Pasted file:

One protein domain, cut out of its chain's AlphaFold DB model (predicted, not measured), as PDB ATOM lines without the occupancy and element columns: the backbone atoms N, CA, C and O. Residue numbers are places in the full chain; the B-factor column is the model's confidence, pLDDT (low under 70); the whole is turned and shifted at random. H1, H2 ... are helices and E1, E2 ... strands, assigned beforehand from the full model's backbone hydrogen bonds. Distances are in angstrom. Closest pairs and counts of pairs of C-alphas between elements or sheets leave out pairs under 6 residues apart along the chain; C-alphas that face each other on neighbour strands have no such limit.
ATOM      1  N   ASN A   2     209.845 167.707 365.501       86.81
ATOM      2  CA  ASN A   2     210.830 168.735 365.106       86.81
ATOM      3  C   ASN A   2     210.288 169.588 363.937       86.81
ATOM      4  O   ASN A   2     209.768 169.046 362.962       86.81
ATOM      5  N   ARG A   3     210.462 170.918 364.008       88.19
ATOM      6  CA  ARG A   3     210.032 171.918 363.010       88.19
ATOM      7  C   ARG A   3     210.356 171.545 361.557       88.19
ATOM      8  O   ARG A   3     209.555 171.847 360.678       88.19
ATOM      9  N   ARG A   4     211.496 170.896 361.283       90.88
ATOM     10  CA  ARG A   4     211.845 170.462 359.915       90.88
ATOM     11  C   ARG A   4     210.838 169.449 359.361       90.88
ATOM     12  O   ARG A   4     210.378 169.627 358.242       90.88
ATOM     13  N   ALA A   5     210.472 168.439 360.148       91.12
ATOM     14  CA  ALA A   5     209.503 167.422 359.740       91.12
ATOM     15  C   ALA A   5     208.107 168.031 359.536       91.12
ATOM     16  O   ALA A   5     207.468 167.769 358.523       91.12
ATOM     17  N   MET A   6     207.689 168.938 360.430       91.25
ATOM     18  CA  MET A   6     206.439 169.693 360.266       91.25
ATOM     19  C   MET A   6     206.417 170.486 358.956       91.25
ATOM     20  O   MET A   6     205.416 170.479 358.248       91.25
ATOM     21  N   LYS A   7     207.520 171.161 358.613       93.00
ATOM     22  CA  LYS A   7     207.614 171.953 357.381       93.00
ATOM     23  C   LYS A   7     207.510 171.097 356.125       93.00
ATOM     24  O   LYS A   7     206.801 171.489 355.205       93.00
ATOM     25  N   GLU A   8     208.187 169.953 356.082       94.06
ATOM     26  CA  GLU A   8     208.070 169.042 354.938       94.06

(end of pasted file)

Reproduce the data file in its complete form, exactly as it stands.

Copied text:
One protein domain, cut out of its chain's AlphaFold DB model (predicted, not measured), as PDB ATOM lines without the occupancy and element columns: the backbone atoms N, CA, C and O. Residue numbers are places in the full chain; the B-factor column is the model's confidence, pLDDT (low under 70); the whole is turned and shifted at random. H1, H2 ... are helices and E1, E2 ... strands, assigned beforehand from the full model's backbone hydrogen bonds. Distances are in angstrom. Closest pairs and counts of pairs of C-alphas between elements or sheets leave out pairs under 6 residues apart along the chain; C-alphas that face each other on neighbour strands have no such limit.
ATOM      1  N   ASN A   2     209.845 167.707 365.501       86.81
ATOM      2  CA  ASN A   2     210.830 168.735 365.106       86.81
ATOM      3  C   ASN A   2     210.288 169.588 363.937       86.81
ATOM      4  O   ASN A   2     209.768 169.046 362.962       86.81
ATOM      5  N   ARG A   3     210.462 170.918 364.008       88.19
ATOM      6  CA  ARG A   3     210.032 171.918 363.010       88.19
ATOM      7  C   ARG A   3     210.356 171.545 361.557       88.19
ATOM      8  O   ARG A   3     209.555 171.847 360.678       88.19
ATOM      9  N   ARG A   4     211.496 170.896 361.283       90.88
ATOM     10  CA  ARG A   4     211.845 170.462 359.915       90.88
ATOM     11  C   ARG A   4     210.838 169.449 359.361       90.88
ATOM     12  O   ARG A   4     210.378 169.627 358.242       90.88
ATOM     13  N   ALA A   5     210.472 168.439 360.148       91.12
ATOM     14  CA  ALA A   5     209.503 167.422 359.740       91.12
ATOM     15  C   ALA A   5     208.107 168.031 359.536       91.12
ATOM     16  O   ALA A   5     207.468 167.769 358.523       91.12
ATOM     17  N   MET A   6     207.689 168.938 360.430       91.25
ATOM     18  CA  MET A   6     206.439 169.693 360.266       91.25
ATOM     19  C   MET A   6     206.417 170.486 358.956       91.25
ATOM     20  O   MET A   6     205.416 170.479 358.248       91.25
ATOM     21  N   LYS A   7     207.520 171.161 358.613       93.00
ATOM     22  CA  LYS A   7     207.614 171.953 357.381       93.00
ATOM     23  C   LYS A   7     207.510 171.097 356.125       93.00
ATOM     24  O   LYS A   7     206.801 171.489 355.205       93.00
ATOM     25  N   GLU A   8     208.187 169.953 356.082       94.06
ATOM     26  CA  GLU A   8     208.070 169.042 354.938       94.06